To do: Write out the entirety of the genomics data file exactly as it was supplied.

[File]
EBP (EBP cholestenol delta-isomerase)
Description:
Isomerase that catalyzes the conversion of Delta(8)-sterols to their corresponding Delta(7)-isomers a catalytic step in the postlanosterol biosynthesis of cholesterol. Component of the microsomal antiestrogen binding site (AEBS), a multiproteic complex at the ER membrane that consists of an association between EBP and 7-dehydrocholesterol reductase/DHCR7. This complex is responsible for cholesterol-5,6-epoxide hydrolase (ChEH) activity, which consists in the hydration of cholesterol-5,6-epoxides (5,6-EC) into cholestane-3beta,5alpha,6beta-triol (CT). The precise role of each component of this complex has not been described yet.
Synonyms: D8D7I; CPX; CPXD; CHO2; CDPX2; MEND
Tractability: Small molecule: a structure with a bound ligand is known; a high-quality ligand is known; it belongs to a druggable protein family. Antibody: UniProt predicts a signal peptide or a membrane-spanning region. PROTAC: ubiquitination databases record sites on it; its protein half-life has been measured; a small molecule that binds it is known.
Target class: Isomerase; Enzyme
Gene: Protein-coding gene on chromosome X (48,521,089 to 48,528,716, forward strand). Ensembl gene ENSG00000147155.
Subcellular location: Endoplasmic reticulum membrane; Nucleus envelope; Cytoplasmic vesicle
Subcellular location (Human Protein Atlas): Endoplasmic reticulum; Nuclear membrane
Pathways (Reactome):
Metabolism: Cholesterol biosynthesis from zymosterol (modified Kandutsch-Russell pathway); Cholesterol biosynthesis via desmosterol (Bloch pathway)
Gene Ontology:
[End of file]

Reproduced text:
EBP (EBP cholestenol delta-isomerase)
Description:
Isomerase that catalyzes the conversion of Delta(8)-sterols to their corresponding Delta(7)-isomers a catalytic step in the postlanosterol biosynthesis of cholesterol. Component of the microsomal antiestrogen binding site (AEBS), a multiproteic complex at the ER membrane that consists of an association between EBP and 7-dehydrocholesterol reductase/DHCR7. This complex is responsible for cholesterol-5,6-epoxide hydrolase (ChEH) activity, which consists in the hydration of cholesterol-5,6-epoxides (5,6-EC) into cholestane-3beta,5alpha,6beta-triol (CT). The precise role of each component of this complex has not been described yet.
Synonyms: D8D7I; CPX; CPXD; CHO2; CDPX2; MEND
Tractability: Small molecule: a structure with a bound ligand is known; a high-quality ligand is known; it belongs to a druggable protein family. Antibody: UniProt predicts a signal peptide or a membrane-spanning region. PROTAC: ubiquitination databases record sites on it; its protein half-life has been measured; a small molecule that binds it is known.
Target class: Isomerase; Enzyme
Gene: Protein-coding gene on chromosome X (48,521,089 to 48,528,716, forward strand). Ensembl gene ENSG00000147155.
Subcellular location: Endoplasmic reticulum membrane; Nucleus envelope; Cytoplasmic vesicle
Subcellular location (Human Protein Atlas): Endoplasmic reticulum; Nuclear membrane
Pathways (Reactome):
Metabolism: Cholesterol biosynthesis from zymosterol (modified Kandutsch-Russell pathway); Cholesterol biosynthesis via desmosterol (Bloch pathway)
Gene Ontology: